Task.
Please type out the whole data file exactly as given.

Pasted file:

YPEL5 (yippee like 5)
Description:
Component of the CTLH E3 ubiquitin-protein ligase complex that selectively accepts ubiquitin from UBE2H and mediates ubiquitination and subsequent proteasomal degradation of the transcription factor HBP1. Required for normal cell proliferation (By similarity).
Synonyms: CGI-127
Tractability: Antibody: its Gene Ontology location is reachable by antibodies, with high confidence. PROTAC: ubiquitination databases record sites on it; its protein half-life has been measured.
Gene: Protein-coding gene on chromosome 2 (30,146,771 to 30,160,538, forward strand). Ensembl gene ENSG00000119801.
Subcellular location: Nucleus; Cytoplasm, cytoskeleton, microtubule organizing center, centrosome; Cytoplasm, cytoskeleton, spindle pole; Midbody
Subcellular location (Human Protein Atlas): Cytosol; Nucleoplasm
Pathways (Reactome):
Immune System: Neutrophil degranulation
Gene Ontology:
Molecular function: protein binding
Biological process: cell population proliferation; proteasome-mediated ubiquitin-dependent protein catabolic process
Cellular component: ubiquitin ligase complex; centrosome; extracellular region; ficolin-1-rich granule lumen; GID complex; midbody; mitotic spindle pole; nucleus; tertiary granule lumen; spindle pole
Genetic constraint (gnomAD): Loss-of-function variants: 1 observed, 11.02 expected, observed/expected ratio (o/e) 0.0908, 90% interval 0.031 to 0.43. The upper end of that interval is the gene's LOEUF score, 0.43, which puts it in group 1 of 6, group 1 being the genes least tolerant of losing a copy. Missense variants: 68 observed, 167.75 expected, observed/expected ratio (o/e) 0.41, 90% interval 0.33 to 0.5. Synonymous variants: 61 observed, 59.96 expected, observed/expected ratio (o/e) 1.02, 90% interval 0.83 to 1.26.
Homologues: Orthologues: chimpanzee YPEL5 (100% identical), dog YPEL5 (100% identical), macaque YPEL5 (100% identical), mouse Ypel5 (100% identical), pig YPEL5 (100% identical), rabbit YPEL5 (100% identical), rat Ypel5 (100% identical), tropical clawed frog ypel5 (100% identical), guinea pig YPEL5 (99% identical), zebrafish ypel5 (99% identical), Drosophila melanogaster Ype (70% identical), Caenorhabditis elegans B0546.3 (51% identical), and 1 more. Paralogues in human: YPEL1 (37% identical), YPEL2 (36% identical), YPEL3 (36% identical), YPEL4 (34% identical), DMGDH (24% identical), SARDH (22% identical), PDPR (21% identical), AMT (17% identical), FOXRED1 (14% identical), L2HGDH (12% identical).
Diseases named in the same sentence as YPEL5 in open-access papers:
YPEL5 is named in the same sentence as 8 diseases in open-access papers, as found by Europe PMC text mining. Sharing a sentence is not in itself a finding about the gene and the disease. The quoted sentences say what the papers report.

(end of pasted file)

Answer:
YPEL5 (yippee like 5)
Description:
Component of the CTLH E3 ubiquitin-protein ligase complex that selectively accepts ubiquitin from UBE2H and mediates ubiquitination and subsequent proteasomal degradation of the transcription factor HBP1. Required for normal cell proliferation (By similarity).
Synonyms: CGI-127
Tractability: Antibody: its Gene Ontology location is reachable by antibodies, with high confidence. PROTAC: ubiquitination databases record sites on it; its protein half-life has been measured.
Gene: Protein-coding gene on chromosome 2 (30,146,771 to 30,160,538, forward strand). Ensembl gene ENSG00000119801.
Subcellular location: Nucleus; Cytoplasm, cytoskeleton, microtubule organizing center, centrosome; Cytoplasm, cytoskeleton, spindle pole; Midbody
Subcellular location (Human Protein Atlas): Cytosol; Nucleoplasm
Pathways (Reactome):
Immune System: Neutrophil degranulation
Gene Ontology:
Molecular function: protein binding
Biological process: cell population proliferation; proteasome-mediated ubiquitin-dependent protein catabolic process
Cellular component: ubiquitin ligase complex; centrosome; extracellular region; ficolin-1-rich granule lumen; GID complex; midbody; mitotic spindle pole; nucleus; tertiary granule lumen; spindle pole
Genetic constraint (gnomAD): Loss-of-function variants: 1 observed, 11.02 expected, observed/expected ratio (o/e) 0.0908, 90% interval 0.031 to 0.43. The upper end of that interval is the gene's LOEUF score, 0.43, which puts it in group 1 of 6, group 1 being the genes least tolerant of losing a copy. Missense variants: 68 observed, 167.75 expected, observed/expected ratio (o/e) 0.41, 90% interval 0.33 to 0.5. Synonymous variants: 61 observed, 59.96 expected, observed/expected ratio (o/e) 1.02, 90% interval 0.83 to 1.26.
Homologues: Orthologues: chimpanzee YPEL5 (100% identical), dog YPEL5 (100% identical), macaque YPEL5 (100% identical), mouse Ypel5 (100% identical), pig YPEL5 (100% identical), rabbit YPEL5 (100% identical), rat Ypel5 (100% identical), tropical clawed frog ypel5 (100% identical), guinea pig YPEL5 (99% identical), zebrafish ypel5 (99% identical), Drosophila melanogaster Ype (70% identical), Caenorhabditis elegans B0546.3 (51% identical), and 1 more. Paralogues in human: YPEL1 (37% identical), YPEL2 (36% identical), YPEL3 (36% identical), YPEL4 (34% identical), DMGDH (24% identical), SARDH (22% identical), PDPR (21% identical), AMT (17% identical), FOXRED1 (14% identical), L2HGDH (12% identical).
Diseases named in the same sentence as YPEL5 in open-access papers:
YPEL5 is named in the same sentence as 8 diseases in open-access papers, as found by Europe PMC text mining. Sharing a sentence is not in itself a finding about the gene and the disease. The quoted sentences say what the papers report.